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Election Spanners

editThe word now is tarai-madhes. It appears that our caste-ism politics finds the use of neither of the two words alone adequate. The scene shifts there again after parties fighting for the rights of that region have decided not only to boycott the local level elections outright but to disrupt the elections from taking place in that region. As if this were not spanner enough, after southern representatives in the Congress have begun appealing to their leadership that the region’s demands must be accommodated to make any elections there meaningful, yet another spanner has been thrown into the muddle that is the elections by none less than the sitting home minister who hails from that region who acknowledges at this stage that the security situation there is inadequate for the elections. This is the same home minister who has thrown yet another spanner in the conduct of the election government by refusing to attend the cabinet on grounds of protocol. It looks like this senior Congress cadre is nitpicking because of differences with his party leader along with others of his region in the party. This is because both standpoints evidently serve to undercut the party leadership’s insistence that the local level polls will take place on the scheduled date making their participation as the largest party in government and the legislature meaningful.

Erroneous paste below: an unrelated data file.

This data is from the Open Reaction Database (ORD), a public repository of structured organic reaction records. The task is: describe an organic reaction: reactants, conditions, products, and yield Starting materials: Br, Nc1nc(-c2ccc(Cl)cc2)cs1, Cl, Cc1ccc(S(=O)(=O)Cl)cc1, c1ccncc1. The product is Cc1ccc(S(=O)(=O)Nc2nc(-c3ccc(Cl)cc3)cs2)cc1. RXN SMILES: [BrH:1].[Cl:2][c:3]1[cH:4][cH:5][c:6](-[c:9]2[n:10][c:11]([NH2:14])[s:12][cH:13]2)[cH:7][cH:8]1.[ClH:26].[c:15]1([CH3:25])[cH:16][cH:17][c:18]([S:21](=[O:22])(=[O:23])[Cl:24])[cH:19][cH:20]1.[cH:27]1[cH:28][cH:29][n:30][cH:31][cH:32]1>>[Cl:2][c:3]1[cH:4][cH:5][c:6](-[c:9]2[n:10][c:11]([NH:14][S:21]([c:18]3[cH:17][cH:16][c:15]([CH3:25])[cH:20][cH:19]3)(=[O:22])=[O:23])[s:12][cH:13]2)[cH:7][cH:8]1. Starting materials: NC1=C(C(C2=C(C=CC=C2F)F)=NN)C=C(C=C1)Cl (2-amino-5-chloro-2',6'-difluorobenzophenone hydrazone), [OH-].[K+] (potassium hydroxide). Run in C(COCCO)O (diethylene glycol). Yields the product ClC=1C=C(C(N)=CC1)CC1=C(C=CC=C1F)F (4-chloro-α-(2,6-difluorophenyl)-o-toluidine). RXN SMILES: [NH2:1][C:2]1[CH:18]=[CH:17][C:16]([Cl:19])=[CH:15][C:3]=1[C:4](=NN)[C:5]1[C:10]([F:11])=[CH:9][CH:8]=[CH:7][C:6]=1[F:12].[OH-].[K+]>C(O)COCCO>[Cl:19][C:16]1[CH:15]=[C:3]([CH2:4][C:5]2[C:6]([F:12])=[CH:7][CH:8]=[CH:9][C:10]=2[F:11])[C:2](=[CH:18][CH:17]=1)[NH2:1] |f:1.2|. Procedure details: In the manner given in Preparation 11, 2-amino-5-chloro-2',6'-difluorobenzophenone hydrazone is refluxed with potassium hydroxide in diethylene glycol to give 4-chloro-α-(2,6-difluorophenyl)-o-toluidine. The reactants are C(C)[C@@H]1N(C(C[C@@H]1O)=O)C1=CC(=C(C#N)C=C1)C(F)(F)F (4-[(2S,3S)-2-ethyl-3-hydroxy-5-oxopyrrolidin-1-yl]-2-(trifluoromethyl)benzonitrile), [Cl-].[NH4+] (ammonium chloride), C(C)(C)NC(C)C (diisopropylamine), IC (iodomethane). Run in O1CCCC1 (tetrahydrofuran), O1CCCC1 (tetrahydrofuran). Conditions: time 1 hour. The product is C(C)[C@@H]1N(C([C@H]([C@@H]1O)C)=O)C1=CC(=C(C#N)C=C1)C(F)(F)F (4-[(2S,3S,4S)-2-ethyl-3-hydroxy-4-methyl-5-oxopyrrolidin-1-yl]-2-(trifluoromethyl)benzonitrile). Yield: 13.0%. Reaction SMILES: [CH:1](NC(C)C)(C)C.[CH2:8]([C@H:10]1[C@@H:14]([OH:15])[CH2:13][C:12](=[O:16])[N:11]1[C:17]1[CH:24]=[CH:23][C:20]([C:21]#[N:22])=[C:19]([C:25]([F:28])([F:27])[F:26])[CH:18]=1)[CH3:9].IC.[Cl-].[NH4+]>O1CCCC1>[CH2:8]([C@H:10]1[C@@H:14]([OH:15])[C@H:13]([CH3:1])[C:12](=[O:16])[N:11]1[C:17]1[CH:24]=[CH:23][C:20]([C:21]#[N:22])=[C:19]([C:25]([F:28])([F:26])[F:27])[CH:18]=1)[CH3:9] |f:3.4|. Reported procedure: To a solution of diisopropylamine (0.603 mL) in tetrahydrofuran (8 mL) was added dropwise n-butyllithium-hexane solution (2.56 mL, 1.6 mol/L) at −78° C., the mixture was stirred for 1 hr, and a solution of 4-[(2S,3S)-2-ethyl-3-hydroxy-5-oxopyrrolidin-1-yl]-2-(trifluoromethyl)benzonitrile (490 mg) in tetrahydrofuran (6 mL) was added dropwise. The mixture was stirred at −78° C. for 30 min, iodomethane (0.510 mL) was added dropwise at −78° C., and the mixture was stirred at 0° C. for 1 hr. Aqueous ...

The protocol tiff that home minister Nidhi has raised is with the other participant in government who has just emerged as the leader of a united RPP, Kamal Thapa, the other deputy prime minister whose local development ministry is directly involved in the local elections. After having triggered a splinter immediately after his emergence as party boss, the elections itself appear to have triggered a cadre undercurrent insisting that the elections itself are meaningless. This is not simply because the election commission has not entertained the party request that the commission’s deletion of its agenda be corrected. There is, perhaps more importantly, a growing grudge within the party that their agenda opposing republicanism, secularism and federation would seem virtually impossibly within reach by participating in elections under a constitution that admits that a majority government is well nigh impossible. The question of a two thirds majority for the necessary constitutional amendment to achieve their objective becomes even more remote thus. It is this recognition, however belated, at the cadre level that might well determine their participation in the local level polls against the leadership’s insistence on participation in government. Yes, the grass roots seem finally moving and whether this will result in triggering an assertion at the cadre level over the leadership awaits response in the conduct of the polls. Whatever, the tarai-madhes is moving and so are other spanners that can make the movement against participation in the polls more volatile. All this is despite the massive investments already pouring into the media selling the elections as a certainty and a cure-all.

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